Need to know:
- Flexible-working structures that give employees’ autonomy over their working hours can improve the wellbeing and work-life balance of all, especially among working carers, or those with fluctuating health conditions.
- Alternative leave policies allow for life events and unexpected personal demands, while leaving holiday allowances free for relaxing and boosting wellbeing.
- Organisational culture and management attitudes are central to the success of non-traditional working patterns.
For many, the link between flexible-working patterns and the business bottom line is clear; Productivity, technology and working anywhere, published by The Work Foundation in January 2018, for example, found that 45% of respondents believe that the changing approach to work is a key driver of improved productivity.
This is in no small part due to the impact on overall wellbeing. A survey published by corporate events organisation Wildgoose in August 2019 also found that 39% of individuals who work flexibly have seen a noticeable improvement in their mental health, while 70% feel that it helps them maintain a good work-life balance.
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Kristal McNamara, co-founder and director at Flexology, says: “People who work flexibly are happier and healthier, take less time off sick [and] their stress levels are better, because they are getting that [work-life] balance. They are getting that break and coming back to work refreshed; it is really advantageous.”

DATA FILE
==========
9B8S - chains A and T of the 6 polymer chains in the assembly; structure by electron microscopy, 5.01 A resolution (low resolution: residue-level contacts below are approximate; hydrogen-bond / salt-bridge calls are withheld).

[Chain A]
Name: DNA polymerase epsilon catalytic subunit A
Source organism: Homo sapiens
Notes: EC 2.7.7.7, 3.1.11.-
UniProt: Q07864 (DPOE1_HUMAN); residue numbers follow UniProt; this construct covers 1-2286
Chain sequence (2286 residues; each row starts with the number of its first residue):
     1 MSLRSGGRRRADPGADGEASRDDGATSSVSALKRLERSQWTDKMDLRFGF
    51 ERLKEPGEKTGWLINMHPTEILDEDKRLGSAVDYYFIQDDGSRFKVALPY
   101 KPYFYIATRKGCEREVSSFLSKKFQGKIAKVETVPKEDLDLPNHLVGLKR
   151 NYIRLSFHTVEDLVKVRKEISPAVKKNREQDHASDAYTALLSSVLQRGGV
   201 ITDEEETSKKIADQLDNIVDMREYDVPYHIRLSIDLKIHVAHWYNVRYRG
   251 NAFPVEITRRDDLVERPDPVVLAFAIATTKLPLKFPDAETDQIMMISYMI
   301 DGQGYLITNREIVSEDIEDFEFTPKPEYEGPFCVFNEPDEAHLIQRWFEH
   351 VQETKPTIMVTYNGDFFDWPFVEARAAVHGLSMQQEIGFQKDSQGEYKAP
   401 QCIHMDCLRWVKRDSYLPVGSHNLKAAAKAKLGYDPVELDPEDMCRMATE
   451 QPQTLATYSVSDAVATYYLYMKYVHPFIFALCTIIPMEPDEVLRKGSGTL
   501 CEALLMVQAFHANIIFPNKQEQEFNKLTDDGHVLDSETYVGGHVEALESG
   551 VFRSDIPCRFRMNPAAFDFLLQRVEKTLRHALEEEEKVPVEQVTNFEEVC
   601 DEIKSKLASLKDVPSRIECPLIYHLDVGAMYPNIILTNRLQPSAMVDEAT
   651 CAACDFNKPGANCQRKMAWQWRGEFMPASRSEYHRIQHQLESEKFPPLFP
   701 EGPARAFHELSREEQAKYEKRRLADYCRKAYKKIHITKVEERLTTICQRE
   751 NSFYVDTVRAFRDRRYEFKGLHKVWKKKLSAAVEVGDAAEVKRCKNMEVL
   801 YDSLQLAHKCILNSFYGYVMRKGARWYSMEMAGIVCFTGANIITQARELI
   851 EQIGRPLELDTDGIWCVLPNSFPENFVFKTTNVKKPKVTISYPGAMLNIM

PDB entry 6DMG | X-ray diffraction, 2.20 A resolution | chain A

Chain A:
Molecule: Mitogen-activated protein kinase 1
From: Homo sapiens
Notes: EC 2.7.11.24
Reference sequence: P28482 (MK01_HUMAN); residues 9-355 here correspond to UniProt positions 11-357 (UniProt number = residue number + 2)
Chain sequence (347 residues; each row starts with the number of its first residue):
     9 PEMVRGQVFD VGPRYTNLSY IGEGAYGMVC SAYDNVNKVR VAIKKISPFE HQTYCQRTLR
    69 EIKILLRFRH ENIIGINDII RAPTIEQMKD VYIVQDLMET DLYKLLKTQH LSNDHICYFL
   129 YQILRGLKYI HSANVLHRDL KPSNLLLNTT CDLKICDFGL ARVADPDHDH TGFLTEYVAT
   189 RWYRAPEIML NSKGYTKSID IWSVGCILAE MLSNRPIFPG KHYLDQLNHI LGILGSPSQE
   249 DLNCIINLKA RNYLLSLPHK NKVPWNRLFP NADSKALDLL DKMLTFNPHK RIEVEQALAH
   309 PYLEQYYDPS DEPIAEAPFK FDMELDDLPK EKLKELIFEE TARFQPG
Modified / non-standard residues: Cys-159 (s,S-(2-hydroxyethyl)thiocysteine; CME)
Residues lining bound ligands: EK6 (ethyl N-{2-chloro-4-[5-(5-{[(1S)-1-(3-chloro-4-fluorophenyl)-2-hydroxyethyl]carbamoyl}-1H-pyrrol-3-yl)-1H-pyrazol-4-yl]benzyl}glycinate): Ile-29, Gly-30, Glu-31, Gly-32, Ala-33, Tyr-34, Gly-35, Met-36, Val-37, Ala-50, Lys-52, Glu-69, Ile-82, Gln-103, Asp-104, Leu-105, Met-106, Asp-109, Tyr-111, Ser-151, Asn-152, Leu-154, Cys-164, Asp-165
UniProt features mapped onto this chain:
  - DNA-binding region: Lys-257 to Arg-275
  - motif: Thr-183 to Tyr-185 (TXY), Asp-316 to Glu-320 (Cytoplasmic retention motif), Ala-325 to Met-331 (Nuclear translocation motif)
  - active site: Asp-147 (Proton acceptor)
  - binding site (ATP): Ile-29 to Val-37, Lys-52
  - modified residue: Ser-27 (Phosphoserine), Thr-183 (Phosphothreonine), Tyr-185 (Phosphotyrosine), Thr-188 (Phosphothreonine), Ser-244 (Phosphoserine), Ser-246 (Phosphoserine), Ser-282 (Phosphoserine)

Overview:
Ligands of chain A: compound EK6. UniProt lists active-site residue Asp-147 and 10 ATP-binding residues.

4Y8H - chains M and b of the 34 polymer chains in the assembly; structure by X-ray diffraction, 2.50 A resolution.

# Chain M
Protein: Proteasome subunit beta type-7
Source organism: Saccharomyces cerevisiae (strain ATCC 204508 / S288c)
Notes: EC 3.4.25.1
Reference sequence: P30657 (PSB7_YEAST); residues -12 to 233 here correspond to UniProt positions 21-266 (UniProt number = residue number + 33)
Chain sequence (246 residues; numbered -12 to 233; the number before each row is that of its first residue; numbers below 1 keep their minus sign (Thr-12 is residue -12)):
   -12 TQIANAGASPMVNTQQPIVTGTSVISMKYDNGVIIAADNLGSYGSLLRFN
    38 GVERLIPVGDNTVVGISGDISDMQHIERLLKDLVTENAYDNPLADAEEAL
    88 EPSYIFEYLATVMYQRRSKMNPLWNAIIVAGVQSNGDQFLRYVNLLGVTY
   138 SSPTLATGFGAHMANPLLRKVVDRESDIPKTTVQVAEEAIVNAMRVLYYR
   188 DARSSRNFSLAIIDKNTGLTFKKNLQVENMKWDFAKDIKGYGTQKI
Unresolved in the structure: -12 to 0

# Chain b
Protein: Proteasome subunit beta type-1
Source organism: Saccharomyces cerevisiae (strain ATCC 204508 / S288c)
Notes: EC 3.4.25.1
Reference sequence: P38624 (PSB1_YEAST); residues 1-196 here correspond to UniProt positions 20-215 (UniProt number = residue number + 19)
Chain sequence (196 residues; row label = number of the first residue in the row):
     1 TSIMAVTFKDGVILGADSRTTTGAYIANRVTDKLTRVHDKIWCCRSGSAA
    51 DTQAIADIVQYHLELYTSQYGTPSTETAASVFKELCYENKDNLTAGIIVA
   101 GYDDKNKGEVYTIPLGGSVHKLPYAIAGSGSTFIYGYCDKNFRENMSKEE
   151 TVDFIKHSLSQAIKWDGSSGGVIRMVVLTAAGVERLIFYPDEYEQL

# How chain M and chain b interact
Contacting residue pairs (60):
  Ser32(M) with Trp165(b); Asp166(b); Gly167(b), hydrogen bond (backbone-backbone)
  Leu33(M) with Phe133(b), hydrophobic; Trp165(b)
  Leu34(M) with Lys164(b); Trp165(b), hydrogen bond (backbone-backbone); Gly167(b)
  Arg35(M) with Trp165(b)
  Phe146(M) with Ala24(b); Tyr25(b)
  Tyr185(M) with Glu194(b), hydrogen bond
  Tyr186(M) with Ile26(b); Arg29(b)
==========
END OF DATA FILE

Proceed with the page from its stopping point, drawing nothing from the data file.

Initially, employers could consider operating flexible hours or a flexitime policy, in which staff have the autonomy to choose their own start and finish times each day around a set of core hours when they are expected to be available.
Employees might also choose to work from home or remotely, or to engage in a job share arrangement, where two part-time employees fulfil the tasks of a single full-time job.
Annual hours arrangements, meanwhile, contract employees to work a set number of hours over the course of the year, while allowing them to choose their own working pattern. Under this system, an individual could opt to take school holiday time off, or work longer hours during peak business periods, but cut back to part-time shifts when demand has decreased.
Alternatively, compressed hours allow employees to work their contracted time over a shorter period, for example during slightly longer working days.
The wide variety of methods of implementing flexibility is, in itself, a characteristic of the future of work, says Adam Firby, HR director, UK and Ireland at Molson Coors Brewing Company. “The way we’re all working is changing. The amount of different work styles that are in the workplace now is greater than it’s ever been.
“People have different needs; different generations have different desires, different wants. People want to work flexibly, whatever flexibly means for them, and that’s the biggest challenge.”
Some of the biggest beneficiaries of the perks of flexibility are working carers, who can not only allow for their responsibilities, but also carve out time for their own personal needs, from GP appointments and errands to exercise or mental wellbeing exercises.
Melanie Wilkes, policy adviser at The Work Foundation, says: “Taking self-care is particularly difficult for carers, because there’s just such high pressures on their time.
“Work autonomy is really key; they can work longer days when they are more available and then be able to prioritise the person they care for when they need to.”